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|Title:||Changes in the spatial patterns of human appropriation of net primary production (HANPP) in Europe 1990-2006|
|Authors:||PLUTZAR Christoph; KROISLEITNER Christine; HABERL Helmut; FETZEL Tamara; BULGHERONI CLAUDIA; BERINGER Tom; HOSTERT Patrick; KASTNER Tomas; KUEMMERLE Tobias; LAUK Christian; LEVERS Christian; LINDNER M.; MOSER Dietmar; MÜLLER Daniel; NIEDERTSCHEIDER Maria; PARACCHINI Maria-Luisa; SCHAPHOFF S.; VERBURG Peter; VERKERK P. J.; ERB K.-H.|
|Citation:||ENVIRONMENTAL RESEARCH LETTERS vol. 16 no. 5 p. 1225-1238|
|Publisher:||IOP PUBLISHING LTD|
|Type:||Articles in periodicals and books|
|Abstract:||Understanding patterns, dynamics and drivers of land use is crucial for improving our ability to cope with sustainability challenges. The Human Appropriation of Net Primary Production (HANPP) framework provides a set of integrated socioecological indicators that quantify how land use alters energy flows in ecosystems via land conversions and biomass harvest. Thus, HANPP allows to systematically and consistently assess the outcome of changes in land cover and land-use intensity – across spatio-temporal scales. Yet, fine-scale HANPP assessments are so far missing. Here, we provide such an assessment for Europe at a 1-km scale for the time period 1990 to 2006. HANPP was calculated based on a consistent landuse/ biomass flow dataset derived from statistical data, remote-sensing maps, and a dynamic global vegetation model. We find that HANPP in Europe amounted to ~43% of potential productivity, well above the global average of ~25%, with little variation since 1990. HANPP was highest in Central Europe and lower in Northern and Southern Europe. At the regional level, distinct changes in land-use intensity were observed, most importantly the decline of cropland areas and yields following the breakdown of socialism in Eastern Europe and the subsequent recovery after 2000, or strong dynamics related to storm events that resulted in massive salvage loggings. Our cross-scale assessment suggests that macro-trends in land use may be acting where local changes cancel each other out. We conclude that this finding warrants further research into the feedback mechanisms that might stabilize land systems at higher spatial scales, and presents a formidable policy challenge to deal with the heterogeneity of the nested, spatio-temporal scales of land-system change.|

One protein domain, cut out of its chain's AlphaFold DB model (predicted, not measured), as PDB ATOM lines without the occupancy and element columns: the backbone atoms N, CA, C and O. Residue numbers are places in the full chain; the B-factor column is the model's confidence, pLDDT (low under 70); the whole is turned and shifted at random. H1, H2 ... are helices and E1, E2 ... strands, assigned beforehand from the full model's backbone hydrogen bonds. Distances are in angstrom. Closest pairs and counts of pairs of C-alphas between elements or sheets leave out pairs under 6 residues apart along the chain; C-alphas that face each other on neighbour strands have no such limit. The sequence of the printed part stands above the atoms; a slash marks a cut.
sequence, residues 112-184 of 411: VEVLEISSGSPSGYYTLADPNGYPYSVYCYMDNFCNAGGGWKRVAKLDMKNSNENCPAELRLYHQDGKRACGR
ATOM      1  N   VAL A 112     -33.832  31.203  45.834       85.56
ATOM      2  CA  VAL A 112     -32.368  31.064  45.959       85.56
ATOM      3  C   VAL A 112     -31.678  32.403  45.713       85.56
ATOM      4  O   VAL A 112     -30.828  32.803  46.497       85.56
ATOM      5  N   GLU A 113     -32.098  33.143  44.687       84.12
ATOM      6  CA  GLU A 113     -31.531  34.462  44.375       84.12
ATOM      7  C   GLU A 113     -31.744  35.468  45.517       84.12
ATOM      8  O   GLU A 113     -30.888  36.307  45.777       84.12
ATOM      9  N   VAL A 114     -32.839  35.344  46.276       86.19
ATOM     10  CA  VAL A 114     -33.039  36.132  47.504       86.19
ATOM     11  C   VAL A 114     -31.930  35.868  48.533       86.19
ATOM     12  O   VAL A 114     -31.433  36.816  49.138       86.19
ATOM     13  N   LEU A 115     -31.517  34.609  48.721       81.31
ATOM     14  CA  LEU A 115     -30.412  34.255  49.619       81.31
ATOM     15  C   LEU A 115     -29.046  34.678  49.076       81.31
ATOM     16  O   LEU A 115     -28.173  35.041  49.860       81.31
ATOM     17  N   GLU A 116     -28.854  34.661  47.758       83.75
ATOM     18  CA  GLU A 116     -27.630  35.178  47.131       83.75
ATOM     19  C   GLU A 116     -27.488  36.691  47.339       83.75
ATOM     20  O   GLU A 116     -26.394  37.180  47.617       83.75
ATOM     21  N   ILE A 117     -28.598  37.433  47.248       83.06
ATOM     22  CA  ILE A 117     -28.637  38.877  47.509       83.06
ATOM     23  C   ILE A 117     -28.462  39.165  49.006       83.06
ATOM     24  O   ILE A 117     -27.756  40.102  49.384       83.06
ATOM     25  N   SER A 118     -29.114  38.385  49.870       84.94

|JRC Directorate:||Sustainable Resources|
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